5 Tips for Working in Public Places

In the past, professionals worked in one place and one place only: the office. However, thanks to the rise of mobile phones, laptops, and remote connectivity, professionals can now work anywhere at anytime. And for better or worse, most business owners will eventually find themselves in a situation where they have to complete a project in a public place. Though this is less than ideal, dedicated professionals can still accomplish important tasks at bus stops, airports, coffee shops, and libraries. Here, we’ll share five tips that will help you perform to the best of your abilities, regardless of where you’re working:

Set up a “Private Area” 

Private space in public places can be tough to come by. As such, professionals may have to make do with a small table or bench to conduct important business. Nevertheless, do what you can to block out any noise or distractions that could inhibit your progress.

Pack Accordingly

Even if you don’t plan on working remotely while on a trip, it’s still a good idea to pack several work-travel essentials in case of a business emergency. Power cords, power adaptors, headphones, and chargers are items that all business people on the go should have at their disposal.


Have you ever tried to hold a video conference in a library with strict noise restrictions? Or have you taken a business call at a concert or sporting event? If so, then you know that it’s virtually impossible to hold serious conversations in certain venues. If you find yourself in such a situation, then don’t be afraid to reschedule. Of course, rescheduling in advance is always preferable.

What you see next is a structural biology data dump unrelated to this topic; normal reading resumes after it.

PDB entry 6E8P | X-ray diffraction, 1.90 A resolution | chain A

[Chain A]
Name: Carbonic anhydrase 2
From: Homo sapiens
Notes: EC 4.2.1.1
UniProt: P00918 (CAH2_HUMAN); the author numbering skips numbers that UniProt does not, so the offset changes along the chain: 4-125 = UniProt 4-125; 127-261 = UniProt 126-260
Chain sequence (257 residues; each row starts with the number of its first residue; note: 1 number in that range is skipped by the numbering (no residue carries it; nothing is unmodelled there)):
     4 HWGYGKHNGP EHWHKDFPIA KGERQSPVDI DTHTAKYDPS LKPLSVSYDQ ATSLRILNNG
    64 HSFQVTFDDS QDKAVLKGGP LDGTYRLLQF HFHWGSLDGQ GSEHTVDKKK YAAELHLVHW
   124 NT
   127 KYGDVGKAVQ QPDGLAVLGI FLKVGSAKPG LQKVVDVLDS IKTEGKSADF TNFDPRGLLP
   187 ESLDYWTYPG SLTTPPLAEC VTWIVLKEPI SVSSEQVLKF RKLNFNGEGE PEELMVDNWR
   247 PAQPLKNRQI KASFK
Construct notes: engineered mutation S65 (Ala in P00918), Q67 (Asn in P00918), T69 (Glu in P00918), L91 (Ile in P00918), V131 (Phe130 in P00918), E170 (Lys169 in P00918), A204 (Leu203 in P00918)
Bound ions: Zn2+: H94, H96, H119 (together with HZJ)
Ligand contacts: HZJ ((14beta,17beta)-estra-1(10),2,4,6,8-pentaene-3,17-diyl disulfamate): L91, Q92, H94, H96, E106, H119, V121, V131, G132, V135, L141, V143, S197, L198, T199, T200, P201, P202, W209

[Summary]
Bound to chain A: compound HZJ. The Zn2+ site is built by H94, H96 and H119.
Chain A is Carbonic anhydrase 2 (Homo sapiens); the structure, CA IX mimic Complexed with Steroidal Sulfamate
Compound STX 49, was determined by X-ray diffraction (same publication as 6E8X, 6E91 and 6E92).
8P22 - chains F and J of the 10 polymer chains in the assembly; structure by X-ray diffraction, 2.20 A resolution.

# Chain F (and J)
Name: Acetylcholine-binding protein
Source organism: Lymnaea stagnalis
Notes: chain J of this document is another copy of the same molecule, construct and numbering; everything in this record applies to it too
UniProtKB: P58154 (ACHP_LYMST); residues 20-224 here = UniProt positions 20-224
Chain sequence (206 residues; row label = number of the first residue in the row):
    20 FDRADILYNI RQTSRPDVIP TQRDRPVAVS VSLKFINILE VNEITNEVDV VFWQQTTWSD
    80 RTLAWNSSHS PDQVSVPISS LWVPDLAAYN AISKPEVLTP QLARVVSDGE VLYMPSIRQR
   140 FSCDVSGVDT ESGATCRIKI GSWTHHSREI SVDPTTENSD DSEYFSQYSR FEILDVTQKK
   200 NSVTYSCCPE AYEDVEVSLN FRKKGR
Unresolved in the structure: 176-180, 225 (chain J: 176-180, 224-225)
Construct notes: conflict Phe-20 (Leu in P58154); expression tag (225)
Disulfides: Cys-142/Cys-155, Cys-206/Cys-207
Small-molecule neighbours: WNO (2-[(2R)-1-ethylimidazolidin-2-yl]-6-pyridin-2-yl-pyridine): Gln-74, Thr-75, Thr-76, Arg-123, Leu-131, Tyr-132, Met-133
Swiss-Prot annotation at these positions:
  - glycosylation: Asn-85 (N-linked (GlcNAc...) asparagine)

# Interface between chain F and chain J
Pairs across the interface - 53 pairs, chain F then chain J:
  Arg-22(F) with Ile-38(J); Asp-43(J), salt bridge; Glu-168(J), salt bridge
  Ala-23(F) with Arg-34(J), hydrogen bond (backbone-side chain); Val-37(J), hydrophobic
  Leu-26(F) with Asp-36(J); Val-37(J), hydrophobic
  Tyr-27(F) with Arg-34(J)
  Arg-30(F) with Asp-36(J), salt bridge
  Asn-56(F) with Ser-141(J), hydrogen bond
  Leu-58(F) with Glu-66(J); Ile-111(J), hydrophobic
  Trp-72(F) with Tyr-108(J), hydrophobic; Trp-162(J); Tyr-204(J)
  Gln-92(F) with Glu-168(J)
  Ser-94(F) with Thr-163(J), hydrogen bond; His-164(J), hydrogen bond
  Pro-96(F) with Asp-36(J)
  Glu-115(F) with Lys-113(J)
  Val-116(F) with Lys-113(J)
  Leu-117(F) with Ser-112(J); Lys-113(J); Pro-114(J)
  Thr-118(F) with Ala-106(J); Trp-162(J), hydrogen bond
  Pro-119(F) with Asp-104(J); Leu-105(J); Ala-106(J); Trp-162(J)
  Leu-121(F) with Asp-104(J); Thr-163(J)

When working in public venues like airports, for instance, you may not have the time or resources needed to complete everything on your to-do list. Given that fact, it’s important for remote workers to prioritize tasks. Focus on knocking out the most time-sensitive problem first and worry about the rest later.

Don’t Rush

There are few things more stressful than trying to finish an assignment on a deadline. While it may be tempting to “throw something together” when working on a tough task in a public place, this is almost always a bad idea. Even the most dedicated professionals will make mistakes if they’re rushed. And, most of the time, it’s better to produce quality work a little late than to provide substandard content on time.

The Bottom Line

Whether you’re editing a report on capillary blood tubes or you’re sending off a quarterly projection to your boss, working on the go can present a real challenge to ambitious pros. Thankfully, the above tips will help you block out the noise, stay on task, and avoid major mistakes when you’re working in public.